The MP for Denton and Reddish has pledged support for engineering at an event in parliament hosted by the Institution of Engineering and Technology (IET).
Ahead of the forthcoming ‘Tomorrow’s Engineers Week’ (#TEWeek13), Andrew Gwynne committed to working with schools and industry in Denton and Reddish to encourage more young people, particularly women, to pursue careers in engineering.
IET President Barry Brooks said: “Engineering underpins our everyday lives but we are facing a serious skills shortage. We urgently need to encourage more young people to take the right subjects at school and then progress into jobs in the engineering sector. It will be this next generation of engineers and technicians who help to solve the challenges that we face in the 21st century such as devising ways to protect the environment, including suitable sources of energy, more efficient transport and other infrastructure, all to make for a better society and a stronger economy.
“I hope that, through the range of activity taking place for Tomorrow’s Engineers Week, we will be able to show how diverse, creative and exciting a career in modern engineering can be.”
Speaking at the IET’s Parliamentary event on 22 October, Andrew Gwynne said:
“Engineering is part of everyday life and engineers make a world of difference. Engineers work in jobs as diverse as designing new hair care products, providing safer drinking water, designing stage lighting rigs and new mobile phones, and inventing new cars and space travel. I will be doing all that I can to show young people in my constituency what a great career engineering could be for them.”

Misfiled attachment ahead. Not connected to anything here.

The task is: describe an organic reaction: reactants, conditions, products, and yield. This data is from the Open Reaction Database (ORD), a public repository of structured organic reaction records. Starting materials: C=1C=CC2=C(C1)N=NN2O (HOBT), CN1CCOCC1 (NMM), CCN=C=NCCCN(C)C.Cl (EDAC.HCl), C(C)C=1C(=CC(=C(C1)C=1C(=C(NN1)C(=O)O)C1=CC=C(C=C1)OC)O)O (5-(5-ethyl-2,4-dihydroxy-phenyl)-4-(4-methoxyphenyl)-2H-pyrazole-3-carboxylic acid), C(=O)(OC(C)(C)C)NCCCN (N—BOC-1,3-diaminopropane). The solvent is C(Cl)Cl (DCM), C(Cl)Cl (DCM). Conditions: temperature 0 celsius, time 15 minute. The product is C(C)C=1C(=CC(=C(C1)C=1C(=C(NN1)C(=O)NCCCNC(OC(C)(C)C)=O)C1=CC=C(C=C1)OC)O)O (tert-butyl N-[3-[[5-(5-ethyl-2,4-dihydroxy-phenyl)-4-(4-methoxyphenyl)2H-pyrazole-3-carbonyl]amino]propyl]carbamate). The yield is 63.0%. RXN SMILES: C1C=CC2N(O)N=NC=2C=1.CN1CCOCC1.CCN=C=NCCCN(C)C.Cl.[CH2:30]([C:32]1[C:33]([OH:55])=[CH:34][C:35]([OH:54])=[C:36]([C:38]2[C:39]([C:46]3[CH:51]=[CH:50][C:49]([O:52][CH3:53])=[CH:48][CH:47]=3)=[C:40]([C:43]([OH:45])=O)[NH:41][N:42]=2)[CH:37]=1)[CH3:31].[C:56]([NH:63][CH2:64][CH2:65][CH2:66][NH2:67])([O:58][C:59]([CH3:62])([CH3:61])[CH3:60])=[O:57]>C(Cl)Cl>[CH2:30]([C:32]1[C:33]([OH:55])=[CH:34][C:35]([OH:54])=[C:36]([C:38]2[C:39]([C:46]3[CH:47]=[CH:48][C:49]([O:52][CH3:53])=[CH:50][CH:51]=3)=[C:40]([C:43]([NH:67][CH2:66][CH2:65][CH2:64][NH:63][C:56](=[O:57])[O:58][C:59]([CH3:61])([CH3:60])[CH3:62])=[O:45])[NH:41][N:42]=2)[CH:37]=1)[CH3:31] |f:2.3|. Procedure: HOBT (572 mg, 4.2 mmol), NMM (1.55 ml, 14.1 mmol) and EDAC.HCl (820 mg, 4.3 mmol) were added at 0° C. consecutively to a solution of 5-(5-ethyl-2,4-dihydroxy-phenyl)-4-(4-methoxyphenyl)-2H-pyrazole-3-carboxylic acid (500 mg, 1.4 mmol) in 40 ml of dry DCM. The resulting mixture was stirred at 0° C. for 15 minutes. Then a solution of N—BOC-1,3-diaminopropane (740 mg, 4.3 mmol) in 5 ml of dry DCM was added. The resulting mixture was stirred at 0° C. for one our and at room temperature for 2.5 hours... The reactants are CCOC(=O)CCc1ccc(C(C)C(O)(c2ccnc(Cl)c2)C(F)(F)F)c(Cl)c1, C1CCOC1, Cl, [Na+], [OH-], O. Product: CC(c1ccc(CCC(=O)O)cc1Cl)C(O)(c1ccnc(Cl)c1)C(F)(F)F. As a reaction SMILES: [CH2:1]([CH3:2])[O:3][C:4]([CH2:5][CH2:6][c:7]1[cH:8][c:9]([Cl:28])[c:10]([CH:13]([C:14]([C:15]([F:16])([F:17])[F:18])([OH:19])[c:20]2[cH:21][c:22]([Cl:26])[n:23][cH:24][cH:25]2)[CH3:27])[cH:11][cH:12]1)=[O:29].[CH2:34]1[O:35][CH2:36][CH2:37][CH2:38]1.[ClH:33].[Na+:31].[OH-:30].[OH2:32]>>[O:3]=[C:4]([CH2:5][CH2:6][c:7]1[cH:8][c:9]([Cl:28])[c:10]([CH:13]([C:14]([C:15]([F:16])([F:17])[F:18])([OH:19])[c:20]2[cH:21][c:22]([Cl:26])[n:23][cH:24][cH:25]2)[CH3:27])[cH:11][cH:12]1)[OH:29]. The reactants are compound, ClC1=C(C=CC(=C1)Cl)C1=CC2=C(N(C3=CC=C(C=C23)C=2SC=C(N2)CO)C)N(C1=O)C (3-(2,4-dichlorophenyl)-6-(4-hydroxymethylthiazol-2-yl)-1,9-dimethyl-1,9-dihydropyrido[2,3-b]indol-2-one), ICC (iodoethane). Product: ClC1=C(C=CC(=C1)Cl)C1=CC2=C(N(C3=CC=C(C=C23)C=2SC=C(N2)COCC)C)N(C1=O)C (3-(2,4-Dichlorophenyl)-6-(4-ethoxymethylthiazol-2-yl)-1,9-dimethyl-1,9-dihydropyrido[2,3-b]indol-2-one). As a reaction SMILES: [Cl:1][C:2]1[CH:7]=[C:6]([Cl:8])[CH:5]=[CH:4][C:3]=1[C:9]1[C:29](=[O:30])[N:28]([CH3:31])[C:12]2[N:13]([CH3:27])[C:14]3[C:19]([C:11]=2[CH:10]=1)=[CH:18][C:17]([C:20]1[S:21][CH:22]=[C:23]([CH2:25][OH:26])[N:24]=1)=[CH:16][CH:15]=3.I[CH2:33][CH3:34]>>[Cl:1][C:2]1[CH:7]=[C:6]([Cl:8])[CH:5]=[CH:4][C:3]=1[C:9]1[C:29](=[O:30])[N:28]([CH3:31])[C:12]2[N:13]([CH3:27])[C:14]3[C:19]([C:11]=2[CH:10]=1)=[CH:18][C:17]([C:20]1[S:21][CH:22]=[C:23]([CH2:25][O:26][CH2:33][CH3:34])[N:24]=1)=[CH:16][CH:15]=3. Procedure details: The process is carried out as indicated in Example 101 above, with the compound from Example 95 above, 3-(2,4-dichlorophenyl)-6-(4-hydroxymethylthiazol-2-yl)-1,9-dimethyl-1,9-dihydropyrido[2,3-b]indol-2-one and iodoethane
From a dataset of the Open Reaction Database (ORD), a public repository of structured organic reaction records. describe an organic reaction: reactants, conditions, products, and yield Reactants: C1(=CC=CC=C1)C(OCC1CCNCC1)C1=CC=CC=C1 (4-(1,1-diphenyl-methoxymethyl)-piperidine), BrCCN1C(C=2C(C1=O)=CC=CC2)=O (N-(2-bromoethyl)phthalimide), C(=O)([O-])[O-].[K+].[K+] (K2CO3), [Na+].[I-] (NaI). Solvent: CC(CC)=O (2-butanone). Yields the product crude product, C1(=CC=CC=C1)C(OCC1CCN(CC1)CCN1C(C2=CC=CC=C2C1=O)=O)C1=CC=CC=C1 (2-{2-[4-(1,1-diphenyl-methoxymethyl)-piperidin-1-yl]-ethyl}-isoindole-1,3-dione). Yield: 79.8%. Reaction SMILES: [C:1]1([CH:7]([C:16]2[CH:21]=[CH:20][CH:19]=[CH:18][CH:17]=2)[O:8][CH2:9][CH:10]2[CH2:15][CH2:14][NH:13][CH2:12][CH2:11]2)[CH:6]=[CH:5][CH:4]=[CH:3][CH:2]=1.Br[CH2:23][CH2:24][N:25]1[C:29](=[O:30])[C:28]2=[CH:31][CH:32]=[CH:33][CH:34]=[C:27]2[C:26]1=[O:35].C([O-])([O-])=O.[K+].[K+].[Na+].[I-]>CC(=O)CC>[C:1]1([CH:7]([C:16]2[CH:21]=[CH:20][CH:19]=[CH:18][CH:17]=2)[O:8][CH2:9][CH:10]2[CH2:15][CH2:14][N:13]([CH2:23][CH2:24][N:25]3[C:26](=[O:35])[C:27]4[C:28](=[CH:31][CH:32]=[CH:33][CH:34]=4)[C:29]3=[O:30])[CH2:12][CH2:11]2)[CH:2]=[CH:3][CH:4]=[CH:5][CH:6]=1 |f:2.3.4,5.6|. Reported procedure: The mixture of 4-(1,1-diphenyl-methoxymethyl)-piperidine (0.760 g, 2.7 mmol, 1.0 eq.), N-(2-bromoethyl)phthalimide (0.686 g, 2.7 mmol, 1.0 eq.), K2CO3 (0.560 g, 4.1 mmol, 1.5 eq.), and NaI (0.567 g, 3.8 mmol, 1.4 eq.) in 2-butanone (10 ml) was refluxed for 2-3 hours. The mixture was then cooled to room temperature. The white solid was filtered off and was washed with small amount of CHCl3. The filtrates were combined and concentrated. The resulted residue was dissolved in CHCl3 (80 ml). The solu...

Tomorrow’s Engineers Week takes place from 4th-8th November 2013 and is a collaborative effort between industry and government. The campaign aims to change outdated perceptions about engineering careers among young people, their parents and teachers and will demonstrate the relevance of engineering to young people’s everyday lives.
Local MP Andrew Gwynne added:
“Tomorrow’s Engineers Week is an important campaign and I am delighted to support it. There are many engineering employers within my constituency, and I have seen first-hand the contribution that young engineers are making to those companies and to our local economy.”
According to EngineeringUK, engineering companies will have 2.74 million job openings between 2010 and 2020 across a diverse range of disciplines. However far too few school children, particularly girls, are choosing the GCSEs, A Levels, Apprenticeships, degrees or other vocational pathways that will lead to engineering careers.
For further information about Tomorrow’s Engineers Week and to find out how to get involved, visit www.tomorrowsengineers.org.uk